Vice season 6 episode 13: A Kurdish State and Out of Space recap


On the latest episode of Vice, the show took a look at the state of the Kurdish people and their independence movement, as well as the growing attention on potential conflict in Outer space.

The first segment of Vice went in-depth to explore the state of Kurdish independence. The Kurdish people are located on the border between Iraq, Turkey, Iran, Syria, all of whom oppose Kurdish independence. In a referendum on whether to become independent from Iraq, the Kurdish people voted overwhelmingly for independence. This is just the latest saga in the long, perilous, messy path to independence for the Kurdish people.

The Kurds have a long history of being subjugated by their neighbors, most notably in 1988 when Saddam Hussein conducted chemical warfare against them, employing Mustard Gas in the infamous Halabja attack that resulted in thousands of deaths. The gassing of the Kurds is one of the very few acknowledged acts of genocide to take place since the Holocaust. After Saddam’s defeat in the 1991 Gulf War, no-fly zones were put into effect to protect against further attacks against the Kurds.

Related Story: Vice season 6 episode 12 recap: ‘The Big Fix and The Silicon Valley of India’

More from HBO

After Saddam’s ouster in 2003, there was a sense of hope that a Kurdish state would be realized, but that was short-lived. Despite the fact that the Kurds have also been a reliable U.S. ally in the region, international reception to a Kurdish state is, to say the least, unenthusiastic.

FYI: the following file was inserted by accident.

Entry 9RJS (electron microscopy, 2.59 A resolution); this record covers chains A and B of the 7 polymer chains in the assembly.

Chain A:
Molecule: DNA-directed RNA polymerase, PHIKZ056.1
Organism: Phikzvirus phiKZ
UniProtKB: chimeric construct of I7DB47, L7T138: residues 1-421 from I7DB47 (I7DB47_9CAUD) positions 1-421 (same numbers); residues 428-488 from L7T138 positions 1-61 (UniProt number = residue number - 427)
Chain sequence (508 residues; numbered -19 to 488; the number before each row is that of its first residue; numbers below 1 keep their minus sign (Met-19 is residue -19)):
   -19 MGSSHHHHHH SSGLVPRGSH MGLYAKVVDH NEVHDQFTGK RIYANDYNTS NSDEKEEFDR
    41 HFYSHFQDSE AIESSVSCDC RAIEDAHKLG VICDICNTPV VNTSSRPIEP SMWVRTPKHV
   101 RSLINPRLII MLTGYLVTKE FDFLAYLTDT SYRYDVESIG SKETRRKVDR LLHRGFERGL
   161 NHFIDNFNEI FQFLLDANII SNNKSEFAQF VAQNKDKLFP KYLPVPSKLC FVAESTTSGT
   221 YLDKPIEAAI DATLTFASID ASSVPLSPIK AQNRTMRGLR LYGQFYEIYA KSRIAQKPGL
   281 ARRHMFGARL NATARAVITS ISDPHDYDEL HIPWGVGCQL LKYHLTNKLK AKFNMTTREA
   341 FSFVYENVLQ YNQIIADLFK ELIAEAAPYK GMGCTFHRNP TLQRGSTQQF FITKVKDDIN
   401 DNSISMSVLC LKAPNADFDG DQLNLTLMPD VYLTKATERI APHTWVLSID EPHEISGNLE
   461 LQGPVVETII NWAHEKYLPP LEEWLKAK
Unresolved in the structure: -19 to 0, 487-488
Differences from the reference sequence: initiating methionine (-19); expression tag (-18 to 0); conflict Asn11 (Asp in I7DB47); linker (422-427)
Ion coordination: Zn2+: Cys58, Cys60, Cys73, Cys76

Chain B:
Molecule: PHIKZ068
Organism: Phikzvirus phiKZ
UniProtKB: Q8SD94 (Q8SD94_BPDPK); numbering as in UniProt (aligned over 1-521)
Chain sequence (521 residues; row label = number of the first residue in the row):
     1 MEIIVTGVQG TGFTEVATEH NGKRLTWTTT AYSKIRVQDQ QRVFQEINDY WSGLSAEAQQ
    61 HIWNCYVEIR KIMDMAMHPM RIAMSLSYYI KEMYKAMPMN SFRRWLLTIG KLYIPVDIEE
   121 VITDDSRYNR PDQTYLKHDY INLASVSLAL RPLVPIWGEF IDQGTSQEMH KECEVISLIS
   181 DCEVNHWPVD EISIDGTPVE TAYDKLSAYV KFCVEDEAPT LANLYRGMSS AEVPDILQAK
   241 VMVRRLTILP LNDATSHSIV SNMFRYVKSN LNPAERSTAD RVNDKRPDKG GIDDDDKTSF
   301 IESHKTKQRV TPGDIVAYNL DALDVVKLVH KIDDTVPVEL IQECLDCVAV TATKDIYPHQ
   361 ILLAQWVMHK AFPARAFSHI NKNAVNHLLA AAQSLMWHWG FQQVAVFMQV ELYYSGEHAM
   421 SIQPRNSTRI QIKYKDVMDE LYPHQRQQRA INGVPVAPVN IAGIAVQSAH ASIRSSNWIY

The other segment featured a look at the state of space and what competition is resulting from increased traffic heading towards Outer space. This is because rocket technology is becoming cheaper and more widespread than ever before. But the increased exploration has resulted in an increase in unwanted debris in the space around Earth.

Debris from rockets and satellites have become not only a space issue but a national security issue. Because if rockets and satellites from other nations collide, that can result in major issues, particularly if the rockets are from nations hostile to each other. As a result, numerous objects in space are being monitored for the risk of collision.

A debris field is so critical because the resulting particles can make it impossible for certain countries to launch satellites into orbit that are critical for a modern nation’s national defense, modern telecommunications, and commerce. As a result, nations like China are already exploring the implications this has. The U.S. Army is also preparing for such a situation, training for how to prevent jamming to American satellites that would proceed an attack.

Next: Hache: Netflix orders new Spanish language drama to series

The two stories are directly connected because it is explicitly mentioned that the U.S. Army is preparing to prevent jamming to satellites, citing Saddam Hussein’s use of jamming to protect his palace during the 1991 Persian Gulf War. Both stories provide a look into how warfare has evolved from a chemical and technological standpoint.